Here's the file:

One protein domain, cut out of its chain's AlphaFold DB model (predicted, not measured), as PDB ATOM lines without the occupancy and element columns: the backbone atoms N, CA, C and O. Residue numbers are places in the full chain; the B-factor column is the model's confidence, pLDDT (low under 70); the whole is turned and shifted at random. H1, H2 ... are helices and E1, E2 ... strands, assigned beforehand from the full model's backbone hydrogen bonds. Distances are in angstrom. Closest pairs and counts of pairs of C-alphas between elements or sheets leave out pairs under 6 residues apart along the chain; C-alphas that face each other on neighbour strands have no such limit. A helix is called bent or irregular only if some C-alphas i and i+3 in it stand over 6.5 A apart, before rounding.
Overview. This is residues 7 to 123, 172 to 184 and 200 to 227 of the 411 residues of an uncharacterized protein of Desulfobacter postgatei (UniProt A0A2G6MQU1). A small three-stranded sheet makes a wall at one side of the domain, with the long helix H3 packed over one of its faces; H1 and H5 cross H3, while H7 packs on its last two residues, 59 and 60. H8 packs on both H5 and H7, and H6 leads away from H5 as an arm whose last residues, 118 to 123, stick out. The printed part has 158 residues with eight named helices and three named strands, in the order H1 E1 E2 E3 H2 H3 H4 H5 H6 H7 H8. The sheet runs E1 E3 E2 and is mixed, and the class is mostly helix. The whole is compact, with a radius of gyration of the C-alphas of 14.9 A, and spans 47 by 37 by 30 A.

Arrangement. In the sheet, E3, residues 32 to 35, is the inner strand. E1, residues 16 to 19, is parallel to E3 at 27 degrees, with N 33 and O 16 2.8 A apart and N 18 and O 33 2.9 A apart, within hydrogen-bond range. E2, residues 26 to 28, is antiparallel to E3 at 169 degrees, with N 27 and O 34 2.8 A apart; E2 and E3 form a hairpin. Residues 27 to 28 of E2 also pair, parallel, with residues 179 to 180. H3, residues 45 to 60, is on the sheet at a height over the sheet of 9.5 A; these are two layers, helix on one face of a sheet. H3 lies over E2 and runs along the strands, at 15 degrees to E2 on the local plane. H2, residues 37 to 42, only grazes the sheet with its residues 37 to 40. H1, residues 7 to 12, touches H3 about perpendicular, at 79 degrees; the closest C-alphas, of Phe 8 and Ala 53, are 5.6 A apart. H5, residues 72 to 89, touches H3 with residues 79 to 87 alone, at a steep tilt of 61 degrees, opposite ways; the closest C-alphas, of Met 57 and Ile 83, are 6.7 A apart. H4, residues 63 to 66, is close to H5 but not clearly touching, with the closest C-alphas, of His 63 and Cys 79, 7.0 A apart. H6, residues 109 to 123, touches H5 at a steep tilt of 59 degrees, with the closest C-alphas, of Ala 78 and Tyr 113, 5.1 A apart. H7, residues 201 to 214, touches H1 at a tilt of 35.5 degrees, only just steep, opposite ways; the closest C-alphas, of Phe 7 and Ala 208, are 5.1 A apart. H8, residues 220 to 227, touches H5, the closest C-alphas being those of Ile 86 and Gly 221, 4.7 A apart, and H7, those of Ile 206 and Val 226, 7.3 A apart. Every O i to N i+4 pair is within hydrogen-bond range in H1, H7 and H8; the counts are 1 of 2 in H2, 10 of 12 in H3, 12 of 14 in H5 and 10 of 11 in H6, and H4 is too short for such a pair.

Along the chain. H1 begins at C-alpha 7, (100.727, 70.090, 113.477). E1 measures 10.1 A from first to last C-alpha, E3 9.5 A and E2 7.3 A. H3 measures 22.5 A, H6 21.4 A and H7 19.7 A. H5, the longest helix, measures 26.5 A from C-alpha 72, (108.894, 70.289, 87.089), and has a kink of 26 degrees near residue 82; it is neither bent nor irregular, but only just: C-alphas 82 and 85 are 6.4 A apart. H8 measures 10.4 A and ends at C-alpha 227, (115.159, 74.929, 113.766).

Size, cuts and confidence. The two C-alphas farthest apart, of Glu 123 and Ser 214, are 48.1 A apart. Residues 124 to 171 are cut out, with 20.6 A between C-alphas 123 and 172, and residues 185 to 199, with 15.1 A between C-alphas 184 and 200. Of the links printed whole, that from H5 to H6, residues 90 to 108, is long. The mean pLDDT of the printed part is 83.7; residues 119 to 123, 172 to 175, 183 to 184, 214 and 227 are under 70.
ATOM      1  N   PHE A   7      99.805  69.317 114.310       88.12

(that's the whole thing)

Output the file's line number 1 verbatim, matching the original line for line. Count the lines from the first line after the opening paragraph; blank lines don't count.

Overview. This is residues 7 to 123, 172 to 184 and 200 to 227 of the 411 residues of an uncharacterized protein of Desulfobacter postgatei (UniProt A0A2G6MQU1). A small three-stranded sheet makes a wall at one side of the domain, with the long helix H3 packed over one of its faces; H1 and H5 cross H3, while H7 packs on its last two residues, 59 and 60. H8 packs on both H5 and H7, and H6 leads away from H5 as an arm whose last residues, 118 to 123, stick out. The printed part has 158 residues with eight named helices and three named strands, in the order H1 E1 E2 E3 H2 H3 H4 H5 H6 H7 H8. The sheet runs E1 E3 E2 and is mixed, and the class is mostly helix. The whole is compact, with a radius of gyration of the C-alphas of 14.9 A, and spans 47 by 37 by 30 A.